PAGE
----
There are two resources created in this YAML file. The first is the service called zookeeper-servicewhich will use the deployment created in the second resource named zookeeper. The deployment uses the wurstmeister/zookeeper Docker image for the actual Zookeeper binary. The service exposes that deployment on a port on the internal k8s network. In this case, we use the standard Zookeeper port of 2181which the Docker container also exposes.

We apply this file with the following command: kubectl apply -f 01-zookeeper.yaml.

We can test for the successfully created service as follows:

$ kubectl get services -n kafka
NAME               TYPE      CLUSTER-IP     EXTERNAL-IP PORT(S)        AGE
zookeeper-service  NodePort  10.100.69.243  <none>      2181:30181/TCP 3m4s

We see the internal IP address of Zookeeper (10.100.69.243), which we’ll need to tell the broker where to listen for it.

Deploying a Kafka Broker

The last step is to deploy a Kafka broker. We create a 02-kafka.yaml file with the following contents, be we replace <ZOOKEEPER-INTERNAL-IP> with the CLUSTER-IP from the previous step for Zookeeper. The broker will fail to deploy if this step is not taken.

apiVersion: v1
kind: Service
metadata:
  labels:
    app: kafka-broker
  name: kafka-service
  namespace: kafka
spec:
  ports:
  - port: 9092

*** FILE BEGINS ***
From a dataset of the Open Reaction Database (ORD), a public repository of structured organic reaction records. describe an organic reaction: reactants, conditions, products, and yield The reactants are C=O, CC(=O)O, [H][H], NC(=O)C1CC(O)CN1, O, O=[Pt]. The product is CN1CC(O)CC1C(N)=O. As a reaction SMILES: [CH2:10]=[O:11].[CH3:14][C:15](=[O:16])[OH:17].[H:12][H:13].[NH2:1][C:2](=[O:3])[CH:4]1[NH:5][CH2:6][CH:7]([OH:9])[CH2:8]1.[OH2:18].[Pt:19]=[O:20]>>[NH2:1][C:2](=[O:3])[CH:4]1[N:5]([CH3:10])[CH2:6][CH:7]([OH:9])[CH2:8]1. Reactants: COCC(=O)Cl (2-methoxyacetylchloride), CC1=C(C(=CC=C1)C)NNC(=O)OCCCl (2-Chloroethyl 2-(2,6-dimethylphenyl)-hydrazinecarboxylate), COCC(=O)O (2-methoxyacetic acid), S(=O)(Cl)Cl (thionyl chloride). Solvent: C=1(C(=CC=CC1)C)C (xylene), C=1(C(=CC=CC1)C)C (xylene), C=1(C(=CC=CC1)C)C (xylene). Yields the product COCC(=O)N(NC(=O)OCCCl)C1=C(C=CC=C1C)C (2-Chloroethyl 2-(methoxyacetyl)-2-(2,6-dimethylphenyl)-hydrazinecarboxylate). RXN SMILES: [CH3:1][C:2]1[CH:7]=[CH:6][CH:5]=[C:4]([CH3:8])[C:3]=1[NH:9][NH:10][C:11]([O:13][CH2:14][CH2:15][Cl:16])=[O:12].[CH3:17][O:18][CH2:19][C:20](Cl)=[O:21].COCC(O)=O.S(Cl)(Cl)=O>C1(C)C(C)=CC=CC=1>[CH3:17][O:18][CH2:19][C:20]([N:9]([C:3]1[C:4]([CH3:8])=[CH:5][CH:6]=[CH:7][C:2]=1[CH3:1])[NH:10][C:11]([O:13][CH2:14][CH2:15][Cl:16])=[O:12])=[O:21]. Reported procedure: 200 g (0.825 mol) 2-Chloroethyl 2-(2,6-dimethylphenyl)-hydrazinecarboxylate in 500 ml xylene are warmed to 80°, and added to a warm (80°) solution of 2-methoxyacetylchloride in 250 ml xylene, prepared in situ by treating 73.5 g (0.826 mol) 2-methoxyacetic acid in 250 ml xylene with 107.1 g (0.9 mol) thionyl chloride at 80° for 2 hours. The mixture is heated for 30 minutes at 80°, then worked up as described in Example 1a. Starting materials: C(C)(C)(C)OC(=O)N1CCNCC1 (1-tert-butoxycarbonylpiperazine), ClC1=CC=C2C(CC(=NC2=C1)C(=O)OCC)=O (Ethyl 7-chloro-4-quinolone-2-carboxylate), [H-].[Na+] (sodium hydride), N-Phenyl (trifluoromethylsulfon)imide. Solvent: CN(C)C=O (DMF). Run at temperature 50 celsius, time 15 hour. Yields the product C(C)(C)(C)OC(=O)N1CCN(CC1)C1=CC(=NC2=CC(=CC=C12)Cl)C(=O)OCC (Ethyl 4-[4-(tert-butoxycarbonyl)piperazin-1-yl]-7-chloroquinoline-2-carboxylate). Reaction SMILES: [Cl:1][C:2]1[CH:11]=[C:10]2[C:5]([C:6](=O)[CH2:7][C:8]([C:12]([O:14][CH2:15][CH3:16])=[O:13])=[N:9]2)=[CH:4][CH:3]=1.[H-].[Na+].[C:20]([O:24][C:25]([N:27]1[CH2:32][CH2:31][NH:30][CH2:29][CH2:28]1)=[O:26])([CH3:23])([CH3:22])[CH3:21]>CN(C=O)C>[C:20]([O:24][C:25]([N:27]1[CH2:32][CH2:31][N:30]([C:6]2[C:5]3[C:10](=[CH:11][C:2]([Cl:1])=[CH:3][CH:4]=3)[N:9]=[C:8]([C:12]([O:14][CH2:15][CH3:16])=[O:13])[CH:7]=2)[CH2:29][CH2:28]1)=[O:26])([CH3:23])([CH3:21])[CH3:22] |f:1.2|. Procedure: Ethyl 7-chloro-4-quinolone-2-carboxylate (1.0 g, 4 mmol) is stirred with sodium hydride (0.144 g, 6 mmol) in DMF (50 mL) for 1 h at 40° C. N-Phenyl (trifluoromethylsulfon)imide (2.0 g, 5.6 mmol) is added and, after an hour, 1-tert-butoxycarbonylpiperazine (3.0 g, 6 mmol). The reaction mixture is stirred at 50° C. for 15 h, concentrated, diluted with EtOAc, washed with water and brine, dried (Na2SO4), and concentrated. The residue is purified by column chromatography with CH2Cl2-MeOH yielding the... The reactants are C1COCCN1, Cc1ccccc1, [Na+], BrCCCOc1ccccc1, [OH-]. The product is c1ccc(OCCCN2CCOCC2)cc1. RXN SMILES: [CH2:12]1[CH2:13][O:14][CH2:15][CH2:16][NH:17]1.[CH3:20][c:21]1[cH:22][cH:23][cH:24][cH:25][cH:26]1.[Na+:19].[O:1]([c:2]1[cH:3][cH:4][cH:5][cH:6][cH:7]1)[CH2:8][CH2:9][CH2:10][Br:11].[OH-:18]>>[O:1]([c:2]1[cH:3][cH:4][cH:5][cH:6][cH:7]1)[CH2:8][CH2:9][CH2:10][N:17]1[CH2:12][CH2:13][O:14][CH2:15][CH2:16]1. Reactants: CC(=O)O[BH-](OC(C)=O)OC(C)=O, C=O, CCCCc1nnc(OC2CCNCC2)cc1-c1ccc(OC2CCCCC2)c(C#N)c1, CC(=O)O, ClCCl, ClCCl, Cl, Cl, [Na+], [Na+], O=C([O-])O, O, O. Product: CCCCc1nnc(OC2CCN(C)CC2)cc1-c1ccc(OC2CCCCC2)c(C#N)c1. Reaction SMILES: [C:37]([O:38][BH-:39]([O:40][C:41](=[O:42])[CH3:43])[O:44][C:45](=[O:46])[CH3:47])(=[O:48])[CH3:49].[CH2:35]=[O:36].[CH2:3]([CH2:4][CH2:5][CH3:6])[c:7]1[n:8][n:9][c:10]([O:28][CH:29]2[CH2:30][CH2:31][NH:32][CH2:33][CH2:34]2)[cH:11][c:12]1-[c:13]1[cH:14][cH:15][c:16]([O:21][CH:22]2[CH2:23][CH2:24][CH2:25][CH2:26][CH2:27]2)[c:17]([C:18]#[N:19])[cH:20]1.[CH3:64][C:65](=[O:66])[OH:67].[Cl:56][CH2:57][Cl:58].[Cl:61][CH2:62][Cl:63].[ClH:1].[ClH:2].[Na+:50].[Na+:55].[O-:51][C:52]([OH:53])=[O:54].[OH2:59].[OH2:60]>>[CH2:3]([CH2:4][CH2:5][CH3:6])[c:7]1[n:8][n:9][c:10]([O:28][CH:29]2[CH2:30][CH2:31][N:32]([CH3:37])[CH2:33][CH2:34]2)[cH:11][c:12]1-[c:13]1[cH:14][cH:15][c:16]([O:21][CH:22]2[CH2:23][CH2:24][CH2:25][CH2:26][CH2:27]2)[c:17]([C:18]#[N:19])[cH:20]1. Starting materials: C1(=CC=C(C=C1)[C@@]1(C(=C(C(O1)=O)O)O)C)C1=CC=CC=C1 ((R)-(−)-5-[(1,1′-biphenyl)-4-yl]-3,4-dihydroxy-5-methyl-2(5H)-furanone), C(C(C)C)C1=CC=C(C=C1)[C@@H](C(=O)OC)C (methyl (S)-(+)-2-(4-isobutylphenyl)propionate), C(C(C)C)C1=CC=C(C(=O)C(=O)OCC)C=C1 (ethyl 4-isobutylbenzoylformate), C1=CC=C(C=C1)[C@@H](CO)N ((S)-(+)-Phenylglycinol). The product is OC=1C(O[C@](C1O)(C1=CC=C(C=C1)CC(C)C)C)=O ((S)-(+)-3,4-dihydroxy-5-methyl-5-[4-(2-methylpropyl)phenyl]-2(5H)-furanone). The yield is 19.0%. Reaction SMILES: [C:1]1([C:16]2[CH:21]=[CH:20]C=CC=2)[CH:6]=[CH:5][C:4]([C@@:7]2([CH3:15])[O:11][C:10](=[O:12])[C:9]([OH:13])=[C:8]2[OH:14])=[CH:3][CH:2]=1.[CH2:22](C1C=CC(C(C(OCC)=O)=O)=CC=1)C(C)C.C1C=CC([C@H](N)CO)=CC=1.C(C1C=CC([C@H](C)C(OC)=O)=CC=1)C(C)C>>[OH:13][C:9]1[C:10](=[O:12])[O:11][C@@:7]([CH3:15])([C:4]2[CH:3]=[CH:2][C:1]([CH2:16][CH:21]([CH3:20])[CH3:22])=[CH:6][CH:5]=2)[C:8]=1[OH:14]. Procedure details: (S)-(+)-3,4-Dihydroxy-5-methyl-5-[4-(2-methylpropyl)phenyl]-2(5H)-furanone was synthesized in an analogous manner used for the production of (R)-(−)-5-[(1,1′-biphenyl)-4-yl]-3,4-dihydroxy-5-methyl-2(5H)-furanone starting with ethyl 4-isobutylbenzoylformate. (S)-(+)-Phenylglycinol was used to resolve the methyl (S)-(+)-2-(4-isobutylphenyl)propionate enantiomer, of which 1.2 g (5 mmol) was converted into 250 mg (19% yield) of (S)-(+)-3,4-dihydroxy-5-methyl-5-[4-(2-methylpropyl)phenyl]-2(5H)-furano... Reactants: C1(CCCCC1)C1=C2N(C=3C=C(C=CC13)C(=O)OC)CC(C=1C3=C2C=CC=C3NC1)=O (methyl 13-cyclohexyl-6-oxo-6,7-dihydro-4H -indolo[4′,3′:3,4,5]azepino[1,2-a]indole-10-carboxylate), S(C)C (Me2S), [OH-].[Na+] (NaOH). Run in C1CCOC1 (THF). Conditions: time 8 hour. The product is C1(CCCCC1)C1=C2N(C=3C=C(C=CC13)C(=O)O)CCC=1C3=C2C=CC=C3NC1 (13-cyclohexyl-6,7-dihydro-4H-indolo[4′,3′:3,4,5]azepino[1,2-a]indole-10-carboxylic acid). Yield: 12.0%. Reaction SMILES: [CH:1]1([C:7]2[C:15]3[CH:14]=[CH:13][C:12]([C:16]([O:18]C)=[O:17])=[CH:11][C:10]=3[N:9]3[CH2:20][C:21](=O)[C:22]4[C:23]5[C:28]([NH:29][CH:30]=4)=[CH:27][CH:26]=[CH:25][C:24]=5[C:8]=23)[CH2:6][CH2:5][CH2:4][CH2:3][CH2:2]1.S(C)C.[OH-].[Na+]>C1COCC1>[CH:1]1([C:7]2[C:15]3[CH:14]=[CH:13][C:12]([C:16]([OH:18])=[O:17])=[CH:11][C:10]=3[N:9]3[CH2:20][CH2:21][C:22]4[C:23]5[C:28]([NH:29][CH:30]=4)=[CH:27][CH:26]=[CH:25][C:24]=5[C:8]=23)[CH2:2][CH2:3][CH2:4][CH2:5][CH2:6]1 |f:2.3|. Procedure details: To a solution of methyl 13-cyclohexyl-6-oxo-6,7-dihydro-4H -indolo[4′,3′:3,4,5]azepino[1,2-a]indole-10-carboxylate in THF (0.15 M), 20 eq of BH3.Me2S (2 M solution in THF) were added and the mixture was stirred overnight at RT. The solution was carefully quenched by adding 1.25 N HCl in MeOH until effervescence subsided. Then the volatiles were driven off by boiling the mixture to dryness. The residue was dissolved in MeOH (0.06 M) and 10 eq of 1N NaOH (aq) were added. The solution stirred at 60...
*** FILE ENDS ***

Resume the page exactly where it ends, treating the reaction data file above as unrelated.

selector:
    app: kafka-broker
---
apiVersion: apps/v1
kind: Deployment
metadata:
  labels:
    app: kafka-broker
  name: kafka-broker
  namespace: kafka
spec:
  replicas: 1
  selector:
    matchLabels:
      app: kafka-broker
  template:
    metadata:
      labels:
        app: kafka-broker
    spec:
      hostname: kafka-broker
      containers:
      - env:
        - name: KAFKA_BROKER_ID
          value: "1"
        - name: KAFKA_ZOOKEEPER_CONNECT
          value: <ZOOKEEPER-INTERNAL-IP>:2181
        - name: KAFKA_LISTENERS
          value: PLAINTEXT://:9092
        - name: KAFKA_ADVERTISED_LISTENERS
          value: PLAINTEXT://kafka-broker:9092
        image: wurstmeister/kafka
        imagePullPolicy: IfNotPresent
        name: kafka-broker
        ports:
        - containerPort: 9092

Again, we are creating two resources—service and deployment—for a single Kafka Broker. We run kubectl apply -f 02-kafka.yaml. We verify this by seeing the pods in our namespace:

$ kubectl get pods -n kafka
NAME                            READY   STATUS    RESTARTS   AGE
kafka-broker-5c55f544d4-hrgnv   1/1     Running   0          48s
zookeeper-55b668879d-xc8vd      1/1     Running   0          35m

The Kafka Broker pod might take a minute to move from ContainerCreating status to Running status.

Notice the line in 02-kafka.yaml where we provide a value for KAFKA_ADVERTISED_LISTENERS. To ensure that Zookeeper and Kafka can communicate by using this hostname (kafka-broker)we need to add the following entry to the /etc/hosts file on our local machine: